The Council on American-Islamic Relations (CAIR) has reacted strongly to the recent announcement by the US Secretary of the Navy Carlos Del Toro that a new assault ship will be named after the Iraqi city of Fallujah. Citing the fact that, over the past two decades, hundreds of civilians have been killed in military operations in the city, CAIR National Deputy Director Edward Ahmed Mitchell said on Thursday that the name choice was deeply inappropriate. 
“Just as our nation would never name a ship the USS Abu Ghraib, the Navy should not name a vessel after notorious battles in Fallujah that left hundreds of civilians dead, and countless children suffering from birth defects for years afterward.
“There must be a better name for this ship – one that does not evoke horrific scenes from an illegal and unjust war.” 
Birth defects blamed on US chemical weaponry
In the December 15 press release, CAIR refers to a 2012 study undertaken by the global newswire, Inter Press Service (IPS), which found that Fallujah has experienced and continues to feel the after-effects of the American use of toxic military devices including white phosphorous, thermobaric weapons, and depleted uranium. 
In addition, the scale of the devastation has been likened to the US dropping of the world’s first atomic bomb in the Japanese city of Hiroshima in 1945. However, the increase in cancer patients, the impact on the birth sex ratio, and infant mortality have all been found to be at worse rates in Fallujah than in Hiroshima. 
A spokesperson for the Fallujah Hospital, Nadim al-Hadidi, said during the IPS investigation in April of 2012 that children were being born with no brain, no eyes, or with the intestines outside of their bodies. He further explained that there are no available statistics on such birth defects as there are far too many to account for.
“We recorded 672 cases in January but we know there were many more… In 2004, the Americans tested all kinds of chemicals and explosive devices on us: thermobaric weapons, white phosphorous, depleted uranium… we have all been laboratory mice for them.” 
A city’s tortured past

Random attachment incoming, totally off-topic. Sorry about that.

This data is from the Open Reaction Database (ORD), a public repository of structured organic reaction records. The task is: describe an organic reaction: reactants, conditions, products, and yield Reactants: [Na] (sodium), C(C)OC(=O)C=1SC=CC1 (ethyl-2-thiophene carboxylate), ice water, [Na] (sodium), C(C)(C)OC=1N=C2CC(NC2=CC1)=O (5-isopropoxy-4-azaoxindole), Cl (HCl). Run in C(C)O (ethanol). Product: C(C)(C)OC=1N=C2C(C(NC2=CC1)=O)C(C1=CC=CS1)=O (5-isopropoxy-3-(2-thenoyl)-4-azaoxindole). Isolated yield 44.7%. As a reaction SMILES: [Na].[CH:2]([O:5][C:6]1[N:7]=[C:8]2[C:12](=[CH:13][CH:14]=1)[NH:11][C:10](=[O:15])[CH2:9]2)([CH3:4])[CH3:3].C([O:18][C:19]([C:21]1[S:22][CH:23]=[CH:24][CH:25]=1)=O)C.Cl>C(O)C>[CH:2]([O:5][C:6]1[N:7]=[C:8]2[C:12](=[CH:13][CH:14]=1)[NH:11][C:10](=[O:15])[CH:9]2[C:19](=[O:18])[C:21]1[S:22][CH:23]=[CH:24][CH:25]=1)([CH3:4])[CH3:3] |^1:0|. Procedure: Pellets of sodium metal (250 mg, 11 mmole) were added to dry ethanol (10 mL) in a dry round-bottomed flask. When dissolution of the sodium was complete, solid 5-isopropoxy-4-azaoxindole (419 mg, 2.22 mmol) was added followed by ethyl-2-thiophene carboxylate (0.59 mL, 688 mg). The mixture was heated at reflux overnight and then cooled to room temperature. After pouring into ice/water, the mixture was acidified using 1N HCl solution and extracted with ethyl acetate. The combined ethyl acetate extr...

A year before the 2004 use of chemical weapons, in April of 2003, the city witnessed some of the first bombardment in the American and British invasion on the pretence that then Iraqi leader Saddam Hussein possessed weapons of mass destruction.
On the evening of April 28, hundreds of Iraqis bravely marched – in defiance of a US military curfew – through the city’s streets and up to a local school. In response, a number of US Army troops fired into the crowd, who had sought to demonstrate against the US presence in the city. Figures suggest that approximately 20 locals died in the indiscriminate and needless aggression, in addition to over seventy Fallujah residents injured. 
In June of 2003, Human Rights Watch (HRW) warned that the US authorities ought to investigate the Fallujah killings. Hanny Megally, the executive director of the Middle East and North Africa division at HRW, said at the time of the ghastly 2003 incident,
“The U.S. military presence in al-Fallujah began with these tragic events in late April, and it has been troubled ever since… What is needed is a thorough investigation of possible violations of international humanitarian law by U.S. troops.” 
What’s in a name?
On 13 December 2022, the US Navy announced that Secretary Del Toro had chosen the name USS Fallujah in recognition of the first and second US military battles in the city. 
The First Battle of Fallujah, or Operation Vigilant Resolve, refers to an April-May 2004 offensive that targeted those the US held responsible for the killings of four US military contractors.
The Second Battle, codenamed Operation Phantom Fury and Operation al-Fajr, refers to the bloodiest US-led operation during the decades-long Iraq War. According to the Red Cross, 800 civilians died during this campaign in November-December of 2004. 
Del Toro said in brief remarks,
“It is an honor to memorialize the Marines, Soldiers, and coalition partners that fought valiantly and those that sacrificed their lives during both battles of Fallujah…
“This namesake deserves to be in the pantheon of iconic Marine Corps battles and the LHA’s unique capabilities will serve as a stark reminder to everyone around the world of the bravery, courage, and commitment to freedom displayed by those who fought in the battle.” 
It is sickening to the core that the US Navy would be so unapologetic and callous in its decision to select the name USS Fallujah, when a Pentagon spokesman admitted in 2005 to the use of white phosphorous in the city , and when subsequent investigations have found evidence of the use of other American chemical weapons and forces treating Fallujah locals as lab mice.  We join CAIR in demanding that the US Navy rethink its unacceptable choice of name.
- Fallujah, the Gaza of Iraq
- Fallujah Massacre – statement from Association of Muslim Scholars
- The Bloody Legacy of Western Imperialism in Iraq